FIFA: Changes needed as internal strife continues
The ongoing story regarding allegations of corruption at the very heart of world football’s governing body FIFA seems to have taken the game to an all-time low. Surely the only way for these allegations to be addressed is for an independent body to look at the crux of the matter and investigate every figure who is alleged to have been involved. With more questions than answers in a case which won’t go away the last thing that FIFA and its president Sepp Blatter should do is to bury their heads in the sand.
Even by the standards of the FIFA scandal there have been some very interesting developments in the last 24 hours. Mohamed Bin Hammam, head of the Asian Football Confederation and FIFA presidential candidate, announced on his personal website that he was officially withdrawing his candidacy, thus giving the current holder of the post Sepp Blatter free reign to win a fourth straight term of office unopposed. This, he explained, would allow him the opportunity to clear his name and he explained that he felt saddened at the state of events because he “cannot allow the name [i.e. FIFA] that I loved to be dragged more and more in the mud because of competition between two individuals.”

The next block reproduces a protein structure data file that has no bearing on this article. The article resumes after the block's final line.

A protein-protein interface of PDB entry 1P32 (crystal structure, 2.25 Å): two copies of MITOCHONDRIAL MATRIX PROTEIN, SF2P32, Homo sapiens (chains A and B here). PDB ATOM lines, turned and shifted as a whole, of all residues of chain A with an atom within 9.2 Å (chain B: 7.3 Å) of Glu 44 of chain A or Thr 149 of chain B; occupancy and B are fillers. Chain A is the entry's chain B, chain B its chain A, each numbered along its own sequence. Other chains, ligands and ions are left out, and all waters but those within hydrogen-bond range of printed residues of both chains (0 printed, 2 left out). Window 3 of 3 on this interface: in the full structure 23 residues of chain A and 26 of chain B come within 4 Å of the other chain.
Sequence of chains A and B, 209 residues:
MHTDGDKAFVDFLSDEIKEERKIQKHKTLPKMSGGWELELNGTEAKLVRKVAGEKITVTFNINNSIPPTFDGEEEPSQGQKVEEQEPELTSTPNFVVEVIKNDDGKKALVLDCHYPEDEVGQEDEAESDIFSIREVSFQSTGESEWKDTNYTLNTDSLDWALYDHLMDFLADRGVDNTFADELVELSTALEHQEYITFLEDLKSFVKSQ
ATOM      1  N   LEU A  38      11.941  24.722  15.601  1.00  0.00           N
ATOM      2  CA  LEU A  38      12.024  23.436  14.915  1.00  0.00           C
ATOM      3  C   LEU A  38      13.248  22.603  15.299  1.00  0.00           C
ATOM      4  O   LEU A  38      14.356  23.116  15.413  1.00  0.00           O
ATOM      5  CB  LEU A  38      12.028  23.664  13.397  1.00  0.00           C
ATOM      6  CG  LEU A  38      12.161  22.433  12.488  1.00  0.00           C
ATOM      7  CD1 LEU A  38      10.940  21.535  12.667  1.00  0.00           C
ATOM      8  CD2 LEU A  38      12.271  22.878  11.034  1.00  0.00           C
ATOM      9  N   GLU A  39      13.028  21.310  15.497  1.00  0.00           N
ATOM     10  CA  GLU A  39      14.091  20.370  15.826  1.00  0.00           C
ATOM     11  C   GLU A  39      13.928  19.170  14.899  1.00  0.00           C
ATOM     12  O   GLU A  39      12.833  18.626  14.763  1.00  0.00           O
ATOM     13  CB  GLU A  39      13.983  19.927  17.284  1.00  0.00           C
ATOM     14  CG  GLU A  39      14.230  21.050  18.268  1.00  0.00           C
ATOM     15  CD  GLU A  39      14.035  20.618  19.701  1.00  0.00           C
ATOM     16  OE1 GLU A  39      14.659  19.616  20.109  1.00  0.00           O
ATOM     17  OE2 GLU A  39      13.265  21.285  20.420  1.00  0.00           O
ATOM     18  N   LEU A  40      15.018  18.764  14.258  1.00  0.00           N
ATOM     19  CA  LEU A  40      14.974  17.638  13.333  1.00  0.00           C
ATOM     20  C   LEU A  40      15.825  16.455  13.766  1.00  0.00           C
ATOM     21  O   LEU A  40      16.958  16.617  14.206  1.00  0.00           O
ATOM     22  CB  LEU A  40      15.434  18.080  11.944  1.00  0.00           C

Then on Sunday afternoon came the news that both Bin Hammam and Jack Warner, the Vice-President of FIFA who is also at the centre of the allegation claims made by CONCACAF general secretary Chuck Blazer, have been suspended by the FIFA’s ethics committee who, despite protestations from Bin Hammam and Warner, also stated that “no investigation against Blatter is warranted”. Despite this it is arguably the case that the presidential election, which is to take place this coming Wednesday at FIFA’s 61st Annual Congress in Zurich, ought to be postponed in order to allow further examination of all claims made against each and every figure who has had allegations made against them. Even if it was to be concluded that very little, or indeed no, corruption ever took place the perception of FIFA amongst football fans around the world is the lowest that its ever been with high profile bureaucrats often accused of selling the game’s soul in exchange for huge financial incentives. A shake-up of FIFA from top to bottom and a review of its leadership structure is the very minimum that the organisation needs in order to restore public confidence at the game’s top body.